Prime Minister Danielle Smith announced on Tuesday that she would press ahead with healthcare reform with or without financial support from the federal government, as the two policy bodies are at odds over funding terms.
Prime Ministers across the country have been demanding more money from the federal government for health care through Canada Health Transfer for over a year. While the government has increased funding by nine percent, the provincial coalition is demanding more.
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“I can’t stop reforming because the federal government doesn’t want to work with us,” Smith said during a news conference in Calgary on Tuesday.
The amount of funding each province receives is tied to the economy, and as Alberta’s economy grows, so does public healthcare, said Steven Staples, national director for policy and advocacy for the Canadian Health Coalition in Toronto.
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As long as provinces comply with federal health regulations, they will see the funds pour in year after year.
According to the federal government’s website, Alberta is set to receive $7.7 billion in healthcare funding from the Fed in 2023-24, on current unapproved terms.
“Provinces have a lot of leeway to make changes in their health care systems, but they need to stay on track with Canada’s Health Care Act and our national health insurance system if they are to receive federal funding.”
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Staples said he believes the coalition of prime ministers that includes Alberta is starting to break up at the edges.
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“It will be very difficult for the Prime Ministers to join forces now to demand more money from Prime Minister Trudeau as we begin to loosen up on the fringes,” he said.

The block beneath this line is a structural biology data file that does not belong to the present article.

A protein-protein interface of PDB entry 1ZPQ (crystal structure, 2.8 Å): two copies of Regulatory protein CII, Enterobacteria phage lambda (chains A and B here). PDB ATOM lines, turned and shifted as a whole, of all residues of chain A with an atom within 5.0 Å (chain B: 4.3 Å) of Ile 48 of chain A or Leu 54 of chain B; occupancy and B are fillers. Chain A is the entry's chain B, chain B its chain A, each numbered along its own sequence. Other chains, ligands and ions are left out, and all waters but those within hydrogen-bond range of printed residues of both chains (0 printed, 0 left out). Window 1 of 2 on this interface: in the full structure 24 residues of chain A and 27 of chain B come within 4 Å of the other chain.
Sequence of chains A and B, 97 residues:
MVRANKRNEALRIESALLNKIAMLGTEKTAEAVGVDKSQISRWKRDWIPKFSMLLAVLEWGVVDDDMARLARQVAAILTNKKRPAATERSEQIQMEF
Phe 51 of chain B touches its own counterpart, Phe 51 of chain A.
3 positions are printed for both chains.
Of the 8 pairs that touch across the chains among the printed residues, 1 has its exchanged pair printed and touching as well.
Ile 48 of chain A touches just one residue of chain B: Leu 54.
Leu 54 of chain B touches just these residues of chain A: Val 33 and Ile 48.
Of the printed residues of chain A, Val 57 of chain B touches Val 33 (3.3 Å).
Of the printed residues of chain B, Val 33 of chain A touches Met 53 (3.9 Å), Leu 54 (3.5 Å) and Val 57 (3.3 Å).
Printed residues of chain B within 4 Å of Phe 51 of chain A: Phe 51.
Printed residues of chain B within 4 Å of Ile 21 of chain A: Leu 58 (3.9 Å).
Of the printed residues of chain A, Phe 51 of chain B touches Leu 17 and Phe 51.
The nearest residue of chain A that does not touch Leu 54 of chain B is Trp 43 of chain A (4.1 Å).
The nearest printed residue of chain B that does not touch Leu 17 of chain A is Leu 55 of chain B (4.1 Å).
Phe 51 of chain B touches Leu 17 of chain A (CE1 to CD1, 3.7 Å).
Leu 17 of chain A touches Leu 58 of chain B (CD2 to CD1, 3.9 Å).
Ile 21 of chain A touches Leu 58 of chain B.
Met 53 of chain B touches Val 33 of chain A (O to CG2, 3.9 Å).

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Nova Scotia agreed to accept the federal terms in December, while Alberta is still asking for more money on top of the 9 percent already planned for this year, plus different terms than originally proposed.
In a statement to Global News, a spokesman for the federal secretary of health said the federal government is “ready to invest in funding through tailored agreements with provinces and territories that will allow us to better serve Canadians.”
“We are committed to working with other levels of government and all parties to advance public health priorities and our overall commitments to improve and protect public health in Canada. We will do this by focusing on the ends before we focus on the means because as we can now see the old way of doing things is not working.
“As our government continues to have frank and difficult discussions with our provincial and territorial partners, we also commit to respecting their jurisdiction.”
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Smith acknowledged that health care reform is a top priority for Alberta residents and the Alberta government, and that the provincial government plans to invest $600 million in health care this year and next.
There are small, incremental changes that don’t cost much that the province is introducing to advance healthcare, Smith said. For example, repairing the HVAC system at Camrose Hospital so operating theaters can reopen.
Smith said she has also asked Alberta’s technology and innovation minister to create an infrastructure for a healthcare spending account.
“(It) would put more dollars into the system, more money into the hands of individual patients so they could pay for all the things that the healthcare system doesn’t currently cover,” Smith said.
Further movement in healthcare reform is expected in the coming weeks.
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